“Never again is what you swore the time before”


“What sticks to memory, often, are those odd little fragments that have no beginning and no end” –The Things They CarriedTim O’Brien

She waited for him to come to his senses, emerge from the sleep they had been enmeshed in for months, possibly even years. But no, the deep voice of stability and the grip of a steady hand continued to greet her each day. Perhaps because they had each already gone grey before finding each other and understood the calculus of what each had given up versus what each had gained by being together, the radical madness of young, unbridled romance was missing. But no, the electric tingling and orgasmic singeing of the fingertips, fire spreading rapidly to the internal organs, betrayed not just a lust one associates with youth but also an abiding and unretractable love, warmth and a mutual, complicit almost-ownership the likes of which neither had felt before.

Still, the emotional safety brought about by his reassuring adultness never quite allowed for the erasure of this nagging voice, whispering repeatedly before crying out, “Any minute now, he will come to his senses,” even as he spent long afternoons tending their garden, year after year, putting seeds into the ground that would not come to fruition for many more years. He was firmly rooted, encircled by and entwined in a whole world of nourishment. Watching him working, she wondered whether she had ever seen something so basic and beautiful.

But her nagging inner voice was accompanied by nagging ears, ears opened to listening to the sounds echoing from the past. Phantoms sometimes returned to haunt after many years, singing songs of regret, lament, actions not taken and whole imagined lifetimes not lived: “But sometimes it would strike me suddenly, watching you walk across the room: ‘fucking hell she is beautiful’. Those lips, those eyes, the high cheekbones. It was arresting and would take my breath away. But I couldn’t act. I couldn’t show you those parts of myself.” Hollow words spoken as a long overdue attempt to display some sensitivity that never existed. Empty attempts to make what had happened seem more substantial, as though he could have taken all that time back and redone it, even though in reality, he never would have wanted to in reality. Idealizing vague memories decoupled from what actually was.

Are these old admissions from a derelict entanglement even worth listening to? No, never again – again. No, the garden grows and grows with nowhere for weeds to hide.

Weekend gardening


I sit soberly reflecting, asking myself if I will look back in a few months, entangled in a much bigger mess than I had ever imagined, wondering how I got here. Or will I, next year, find myself reflecting on this very sober moment, realizing that it was precisely this moment – the point at which I knew I was in over my head but proceeded anyway? The garden overgrown with weeds.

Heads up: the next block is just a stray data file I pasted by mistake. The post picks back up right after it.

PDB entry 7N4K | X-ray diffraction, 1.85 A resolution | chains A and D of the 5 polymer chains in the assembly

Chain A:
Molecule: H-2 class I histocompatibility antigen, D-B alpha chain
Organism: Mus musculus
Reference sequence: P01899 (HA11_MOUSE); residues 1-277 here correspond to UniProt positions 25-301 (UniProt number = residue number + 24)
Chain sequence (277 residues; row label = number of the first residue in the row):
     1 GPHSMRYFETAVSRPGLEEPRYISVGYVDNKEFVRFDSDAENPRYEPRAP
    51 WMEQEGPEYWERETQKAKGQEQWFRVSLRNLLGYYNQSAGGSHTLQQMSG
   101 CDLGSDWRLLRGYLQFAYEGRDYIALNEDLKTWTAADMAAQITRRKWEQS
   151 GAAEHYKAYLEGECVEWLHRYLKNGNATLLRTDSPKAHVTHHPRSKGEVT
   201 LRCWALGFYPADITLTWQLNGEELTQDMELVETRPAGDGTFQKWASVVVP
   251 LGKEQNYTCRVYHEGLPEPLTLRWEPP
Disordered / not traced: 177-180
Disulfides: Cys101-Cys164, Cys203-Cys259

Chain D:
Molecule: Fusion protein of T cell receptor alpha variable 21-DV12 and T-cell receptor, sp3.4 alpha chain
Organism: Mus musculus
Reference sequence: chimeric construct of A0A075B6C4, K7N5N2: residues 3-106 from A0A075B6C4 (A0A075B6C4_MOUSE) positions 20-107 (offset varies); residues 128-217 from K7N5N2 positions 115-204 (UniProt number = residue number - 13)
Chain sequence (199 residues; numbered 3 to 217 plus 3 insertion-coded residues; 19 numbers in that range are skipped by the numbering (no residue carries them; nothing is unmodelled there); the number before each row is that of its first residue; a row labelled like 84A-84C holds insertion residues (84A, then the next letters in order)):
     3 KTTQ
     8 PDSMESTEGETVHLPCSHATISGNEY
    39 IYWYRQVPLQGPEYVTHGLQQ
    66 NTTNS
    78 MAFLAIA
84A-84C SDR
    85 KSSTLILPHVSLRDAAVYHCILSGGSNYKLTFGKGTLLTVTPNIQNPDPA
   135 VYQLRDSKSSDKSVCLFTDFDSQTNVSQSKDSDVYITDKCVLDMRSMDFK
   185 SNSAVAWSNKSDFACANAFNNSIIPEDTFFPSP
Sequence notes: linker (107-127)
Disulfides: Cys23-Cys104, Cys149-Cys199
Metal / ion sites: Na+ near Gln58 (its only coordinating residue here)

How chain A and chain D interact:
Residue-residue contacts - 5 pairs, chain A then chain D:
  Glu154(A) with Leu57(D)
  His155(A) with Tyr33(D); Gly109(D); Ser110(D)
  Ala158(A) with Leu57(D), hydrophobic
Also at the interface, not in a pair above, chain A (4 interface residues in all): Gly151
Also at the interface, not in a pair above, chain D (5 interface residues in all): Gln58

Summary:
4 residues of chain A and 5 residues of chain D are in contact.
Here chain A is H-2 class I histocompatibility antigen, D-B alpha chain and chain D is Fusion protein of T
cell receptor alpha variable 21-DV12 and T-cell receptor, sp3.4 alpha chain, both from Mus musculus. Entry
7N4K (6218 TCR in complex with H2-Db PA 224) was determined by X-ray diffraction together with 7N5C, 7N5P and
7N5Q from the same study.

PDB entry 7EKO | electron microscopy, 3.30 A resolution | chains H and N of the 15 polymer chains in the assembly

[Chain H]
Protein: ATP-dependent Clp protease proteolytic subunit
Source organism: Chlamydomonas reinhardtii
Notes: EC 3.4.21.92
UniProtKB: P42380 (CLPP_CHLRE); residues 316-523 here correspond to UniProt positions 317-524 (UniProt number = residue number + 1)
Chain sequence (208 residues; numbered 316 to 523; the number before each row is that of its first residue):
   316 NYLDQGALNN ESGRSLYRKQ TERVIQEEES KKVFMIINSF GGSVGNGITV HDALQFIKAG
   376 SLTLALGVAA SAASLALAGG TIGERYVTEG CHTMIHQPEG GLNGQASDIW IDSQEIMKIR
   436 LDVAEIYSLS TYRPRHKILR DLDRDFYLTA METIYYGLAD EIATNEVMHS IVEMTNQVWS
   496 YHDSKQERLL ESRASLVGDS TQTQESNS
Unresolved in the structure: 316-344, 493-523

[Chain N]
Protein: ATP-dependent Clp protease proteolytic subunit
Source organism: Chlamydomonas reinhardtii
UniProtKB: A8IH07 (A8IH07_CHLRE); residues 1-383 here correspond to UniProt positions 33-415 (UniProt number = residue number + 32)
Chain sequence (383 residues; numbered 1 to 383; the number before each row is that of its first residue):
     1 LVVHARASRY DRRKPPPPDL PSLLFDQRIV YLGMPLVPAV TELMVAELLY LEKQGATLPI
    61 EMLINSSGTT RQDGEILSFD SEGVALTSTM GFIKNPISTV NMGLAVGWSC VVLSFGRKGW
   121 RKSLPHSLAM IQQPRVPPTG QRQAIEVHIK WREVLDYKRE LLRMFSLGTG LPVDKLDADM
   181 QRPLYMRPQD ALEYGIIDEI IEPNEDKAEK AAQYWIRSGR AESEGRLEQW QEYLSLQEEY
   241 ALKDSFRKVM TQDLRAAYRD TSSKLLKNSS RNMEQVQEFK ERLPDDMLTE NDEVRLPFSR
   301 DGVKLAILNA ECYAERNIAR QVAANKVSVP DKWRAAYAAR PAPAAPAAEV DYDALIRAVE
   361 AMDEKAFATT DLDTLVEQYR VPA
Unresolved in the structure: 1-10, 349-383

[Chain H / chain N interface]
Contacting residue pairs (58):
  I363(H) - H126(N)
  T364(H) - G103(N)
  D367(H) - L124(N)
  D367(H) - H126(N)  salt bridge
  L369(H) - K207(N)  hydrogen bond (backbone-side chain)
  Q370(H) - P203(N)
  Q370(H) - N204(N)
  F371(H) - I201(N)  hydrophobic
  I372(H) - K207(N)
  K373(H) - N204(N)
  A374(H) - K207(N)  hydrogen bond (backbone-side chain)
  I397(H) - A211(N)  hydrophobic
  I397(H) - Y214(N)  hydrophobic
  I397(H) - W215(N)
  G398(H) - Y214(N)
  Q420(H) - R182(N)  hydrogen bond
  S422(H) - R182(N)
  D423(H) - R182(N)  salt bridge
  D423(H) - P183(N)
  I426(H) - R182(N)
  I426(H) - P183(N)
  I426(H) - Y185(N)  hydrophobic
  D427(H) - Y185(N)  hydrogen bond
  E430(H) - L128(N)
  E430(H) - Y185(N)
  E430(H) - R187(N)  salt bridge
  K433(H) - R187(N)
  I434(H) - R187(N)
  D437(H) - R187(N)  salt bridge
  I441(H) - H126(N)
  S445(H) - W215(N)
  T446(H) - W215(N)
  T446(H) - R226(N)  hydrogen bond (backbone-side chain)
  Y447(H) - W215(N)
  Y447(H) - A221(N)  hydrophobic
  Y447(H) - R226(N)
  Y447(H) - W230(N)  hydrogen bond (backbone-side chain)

The process is a bit like pruning neuroses we have driven ourselves to. I’ve just finished reading Doris Lessing‘s The Golden Notebook and am surprised by how much of the way a woman’s nature is described rings true. Not so much that every individual woman is as the main characters are, but there are universal threads we can all sew together or unravel at different times in our lives. Seedlings to plant and weeds to uproot. Still, it’s demeaning to the self in many ways to succumb to the pedestrian motivations of jealousy and possession. But in many ways, at many times, it is the trap we get caught in no matter how we insulate or guard against it. The book so well captures that twisted dichotomy: you could be the most accomplished, polished, intelligent, beautiful and sophisticated woman but still wither away in petty jealousy about something – or someone – so insignificant and so unworthy of your attention.

“Don’t you think it’s extraordinary that we are both people whose personalities, whatever that word may mean, are large enough to include all sorts of things, politics and literature and art, but now that we’re mad everything concentrates down to one small thing, that I don’t want you to go off and sleep with someone else, and that you must lie to me about it?” -from The Golden Notebook

I recognize this, but I don’t completely understand it intrinsically. I have seen this happen time and again in other people’s lives.  It is not that I have never felt a hint of jealousy, but it has never been a pure and blinding jealousy that refused to view all the different angles of a situation and other people’s feelings within situations. I don’t understand the limitations of love – or even sex. That reductive impulse that demands ‘you will love (or fuck) only me’. It’s not that there’s anything at all wrong with wanting, having, expecting or engaging in monogamy. It’s the mania that motivates and demands it. Are we really wired this way? Is it not the sense of being cast aside, ignored, not loved any more that makes people jealous and hurt?

We are after all taught from earliest childhood to share. How and why are we so territorial then with our love, our feelings, our bodies and the pleasure we can give and receive?

It’s more complicated than that, of course.



While I throw away all this old stuff, I should be acquiring some new because I do actually need to wear clothes.

Instead, I am comparing string trimmers for the yard and stuff like Roombas and their Cylon-like, independent lawn-maintenance cousin.

I really need to take better care of my yard. Considering tearing down the toolshed and building some kind of fenced-in garden or greenhouse or something. I am just not a born gardener and don’t like plants (that is, to care for plants). It’s all lovely when I am not the one pulling the weeds.